If there’s one thing that can be difficult to navigate as a student (or a teacher) in the arts, it’s the balance of cultivating self intuition and expression while learning techniques, styles, and forms. While that may not sound like a tricky balance, often in the pursuit of learning proper technique and style, students can straight-jacket themselves into regurgitating examples from their teacher or become solely concerned with getting a passage ‘correct’. While at the same time, students who forge ahead on personal feeling that is uninformed, can produce playing (or art) that lacks sophistication and maturity because they are not informed of historical context, fail to recognize references from the composer, and/or understand concepts that would make the work clearer and more palpable to the listener. 

A lesson with Dr. Lazar addresses these two paradigms effortlessly. I remember working on the “Les Adieux” Sonata by Beethoven, and we spent the entire hour on the first 3 lines. The dotted rhythms in the introduction were not high on my priority list, and it became clear to her that it wasn’t a lack of rhythmic coordination on my part but furthermore that I wasn’t sensitive to what Beethoven was referencing with these distinct dotted rhythms. She asks, “Come on, Elizabeth, where have you heard these rhythms??” I shrug my shoulders. She exclaims, “Baroque French Overture!” I nodded, even though this perplexed me. Afterwards, I scurried home to listen to several recordings.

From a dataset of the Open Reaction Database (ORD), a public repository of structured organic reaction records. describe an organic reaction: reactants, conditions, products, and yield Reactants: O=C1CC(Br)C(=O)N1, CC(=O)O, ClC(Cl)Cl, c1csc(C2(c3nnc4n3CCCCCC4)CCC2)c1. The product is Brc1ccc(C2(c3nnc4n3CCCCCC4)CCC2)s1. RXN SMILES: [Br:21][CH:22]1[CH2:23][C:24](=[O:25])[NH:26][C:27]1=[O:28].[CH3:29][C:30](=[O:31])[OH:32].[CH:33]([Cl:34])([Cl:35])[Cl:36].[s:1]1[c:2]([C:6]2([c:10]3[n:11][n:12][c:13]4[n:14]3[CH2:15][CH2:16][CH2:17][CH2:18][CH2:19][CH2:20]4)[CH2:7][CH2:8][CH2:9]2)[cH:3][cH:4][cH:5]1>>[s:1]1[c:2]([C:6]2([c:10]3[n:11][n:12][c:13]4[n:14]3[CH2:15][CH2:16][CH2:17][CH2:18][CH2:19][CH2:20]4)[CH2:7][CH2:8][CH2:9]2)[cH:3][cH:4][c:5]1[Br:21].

This would be the first of many stories where context would illuminate notation, helping me to see the stories and narratives the composer was saying through each work. This isn’t to say it discouraged me from creating my own narratives, but it helped me to recognize the concrete ideas already put in place, their historical references, and the possibility of connecting ideas to other contextual suggestions. The ability of the performer to relate a work to the surrounding world, personal situations, and for a larger global context is vitally important, maybe now more than ever. And this ability (for me at least) undoubtedly relies on a creative balance between specific and ambiguous contexts. 

One last note about Dr. Lazar: She jokes about her 'dinosaur-ish' nature (refusing to email, not tech savvy). I find this quality about her extremely refreshing. As an American, I recognize my country's struggle with managing a talent for innovation and discovery while also maintaining and enlisting a deep and diverse knowledge of past and cultural traditions. These are often acknowledged as opposing ideas. Yet, her presentation of these two worlds is incredibly unique and genuine. To truly understand the past, to recognize the roots of our present abilities and actions with the achievements and failures of previous generations, can never be complete without acknowledging their risks, acceptance of new ideas, and ability to integrate the new with the old.

I'm so thankful to know her. I hope to be that person for others in the future. Thank you, Dr. Lazar, for all that you do and for all that you've done. 

-Elizabeth

Dr. Lazar with Elizabeth

Dr. Lazar with Elizabeth